Savannah's alto voice reminded me of a cross between Fiona Apple and Joan Armatrading. But now that I think about it, both comparisons may be the same difference. I thought her songs were wordy in that deep and meaningful way that songwriters write when their still in school. Nonetheless, the songs were well done enough to leave any teenage boy who might have been listening in awe.
Savannah Jeffreys Set List
1. Key In Lock
Garland Jeffreys opened up with a song that felt like poetry set to music or even more so, spoken word. The lyric had a meter that felt similar to lyrics by songwriters like Jim Carroll or Warren Zevon. Though I enjoyed the song, it gave me a bit of a lonely feeling by virtue of it's title "Coney Island Winter." I remember going to Coney Island in late fall as a kid and recall it as a very lonely place.
Jeffreys said it was good to be back again and on the scene, which made me scratch my head and wonder where he went. But then I realized, his dialogue was just patter which ended with the words "I'm Alive," taking him into his next song. Jeffreys two opening songs were the same two that open his most current CD, The King of In Between.
When guitarist Gray Reinhard and Adam Roth played the opening chords for "35 Millimeter Dreams," I felt like if I closed my eyes I could be listening to an 80s hair band. It was an okay song but I'm so glad that Jeffrey's broke things up following with the cool reggae song "I May Not Be Your Kind." Loved it. So much so, I automatically found myself singing background vocals.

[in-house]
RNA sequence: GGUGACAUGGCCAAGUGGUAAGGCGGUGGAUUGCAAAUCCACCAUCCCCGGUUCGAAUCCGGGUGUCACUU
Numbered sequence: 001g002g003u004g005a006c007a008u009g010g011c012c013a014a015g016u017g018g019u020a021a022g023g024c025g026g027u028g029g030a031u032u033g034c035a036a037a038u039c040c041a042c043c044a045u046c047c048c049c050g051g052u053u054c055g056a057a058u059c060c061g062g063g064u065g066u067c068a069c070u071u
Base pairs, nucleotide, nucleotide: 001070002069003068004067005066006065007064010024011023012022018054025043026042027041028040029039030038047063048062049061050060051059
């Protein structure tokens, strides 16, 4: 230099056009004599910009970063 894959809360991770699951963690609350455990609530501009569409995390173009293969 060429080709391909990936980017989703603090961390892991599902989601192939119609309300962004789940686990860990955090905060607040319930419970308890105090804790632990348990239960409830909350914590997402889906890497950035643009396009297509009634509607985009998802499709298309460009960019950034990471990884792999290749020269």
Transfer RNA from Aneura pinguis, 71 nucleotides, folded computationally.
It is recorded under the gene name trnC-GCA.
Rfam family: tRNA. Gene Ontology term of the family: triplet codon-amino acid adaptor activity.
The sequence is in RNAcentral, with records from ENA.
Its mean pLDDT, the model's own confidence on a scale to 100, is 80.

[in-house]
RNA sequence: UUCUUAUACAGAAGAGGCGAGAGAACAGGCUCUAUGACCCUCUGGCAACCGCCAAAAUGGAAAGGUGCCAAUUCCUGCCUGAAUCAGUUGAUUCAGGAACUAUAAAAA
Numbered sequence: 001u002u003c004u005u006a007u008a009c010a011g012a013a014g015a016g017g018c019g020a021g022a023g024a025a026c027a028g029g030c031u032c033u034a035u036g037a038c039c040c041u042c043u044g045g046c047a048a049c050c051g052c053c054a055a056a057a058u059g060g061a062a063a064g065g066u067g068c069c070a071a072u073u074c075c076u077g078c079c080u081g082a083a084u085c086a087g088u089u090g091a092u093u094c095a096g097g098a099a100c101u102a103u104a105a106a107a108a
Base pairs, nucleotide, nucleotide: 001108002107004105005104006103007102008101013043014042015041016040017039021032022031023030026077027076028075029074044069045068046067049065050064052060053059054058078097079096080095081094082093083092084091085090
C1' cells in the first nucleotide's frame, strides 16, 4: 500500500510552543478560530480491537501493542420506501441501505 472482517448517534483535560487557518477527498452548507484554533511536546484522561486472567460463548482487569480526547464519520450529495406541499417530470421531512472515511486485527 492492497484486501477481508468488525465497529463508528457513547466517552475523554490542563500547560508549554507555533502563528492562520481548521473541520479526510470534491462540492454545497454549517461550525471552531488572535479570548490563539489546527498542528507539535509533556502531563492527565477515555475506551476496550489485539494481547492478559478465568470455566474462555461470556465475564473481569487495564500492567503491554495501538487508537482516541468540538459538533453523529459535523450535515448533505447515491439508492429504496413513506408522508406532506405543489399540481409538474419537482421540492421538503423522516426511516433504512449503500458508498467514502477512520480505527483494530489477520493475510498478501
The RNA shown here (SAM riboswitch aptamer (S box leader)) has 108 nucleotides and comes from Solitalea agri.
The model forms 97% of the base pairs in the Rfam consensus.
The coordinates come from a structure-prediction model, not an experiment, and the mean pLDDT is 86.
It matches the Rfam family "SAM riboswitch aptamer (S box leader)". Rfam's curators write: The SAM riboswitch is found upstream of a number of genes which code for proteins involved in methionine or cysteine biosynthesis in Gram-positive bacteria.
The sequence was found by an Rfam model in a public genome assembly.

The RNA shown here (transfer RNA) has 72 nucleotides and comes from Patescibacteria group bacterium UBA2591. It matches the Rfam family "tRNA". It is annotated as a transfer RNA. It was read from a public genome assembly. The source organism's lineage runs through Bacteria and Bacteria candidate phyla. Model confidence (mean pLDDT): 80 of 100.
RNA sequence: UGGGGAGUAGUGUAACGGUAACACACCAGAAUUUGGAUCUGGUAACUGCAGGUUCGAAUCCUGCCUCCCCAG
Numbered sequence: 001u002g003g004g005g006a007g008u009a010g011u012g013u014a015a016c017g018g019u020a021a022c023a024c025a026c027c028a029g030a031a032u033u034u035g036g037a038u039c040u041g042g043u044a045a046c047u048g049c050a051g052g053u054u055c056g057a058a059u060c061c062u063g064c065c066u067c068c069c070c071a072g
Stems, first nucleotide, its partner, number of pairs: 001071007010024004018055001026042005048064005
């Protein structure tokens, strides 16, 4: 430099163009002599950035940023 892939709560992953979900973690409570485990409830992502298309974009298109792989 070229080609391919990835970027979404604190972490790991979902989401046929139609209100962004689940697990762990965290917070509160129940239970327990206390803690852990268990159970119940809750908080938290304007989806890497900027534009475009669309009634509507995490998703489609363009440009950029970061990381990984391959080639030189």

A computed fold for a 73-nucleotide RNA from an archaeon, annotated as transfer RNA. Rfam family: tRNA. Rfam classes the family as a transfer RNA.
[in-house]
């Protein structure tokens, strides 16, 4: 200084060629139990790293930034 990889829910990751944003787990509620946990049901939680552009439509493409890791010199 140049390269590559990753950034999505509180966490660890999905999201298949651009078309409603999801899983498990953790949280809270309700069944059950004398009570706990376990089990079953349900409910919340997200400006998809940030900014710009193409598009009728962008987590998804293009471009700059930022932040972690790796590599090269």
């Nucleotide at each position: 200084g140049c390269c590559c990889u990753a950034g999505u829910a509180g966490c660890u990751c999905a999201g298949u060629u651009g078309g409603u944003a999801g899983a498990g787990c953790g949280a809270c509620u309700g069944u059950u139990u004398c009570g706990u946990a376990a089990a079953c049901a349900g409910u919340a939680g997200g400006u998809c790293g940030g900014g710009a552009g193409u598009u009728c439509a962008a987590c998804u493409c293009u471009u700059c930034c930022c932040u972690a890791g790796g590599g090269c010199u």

I got into the next song "The Contortionist" equally as much. It had a beat that reminded me of Marvin Gaye's "Got To Give It Up" and interesting lyric that took the feel in another direction. I especially dug the lyric on chorus of "Everybody Needs Somebody to Love" but actually calling it the release seems better than calling it a chorus.
Jeffreys did two more songs from his latest CD and again he did the songs in consecutive order. Coincidentally, the songs "'Til John Lee Hooker Calls Me" and "Love Is Not A Cliché." are 6 and 7 on his recording and were 6 and 7 on his set list. I wasn't wild about song number six, the song's lyrical references are all about Hooker but the music felt like it was channeling ZZ Top.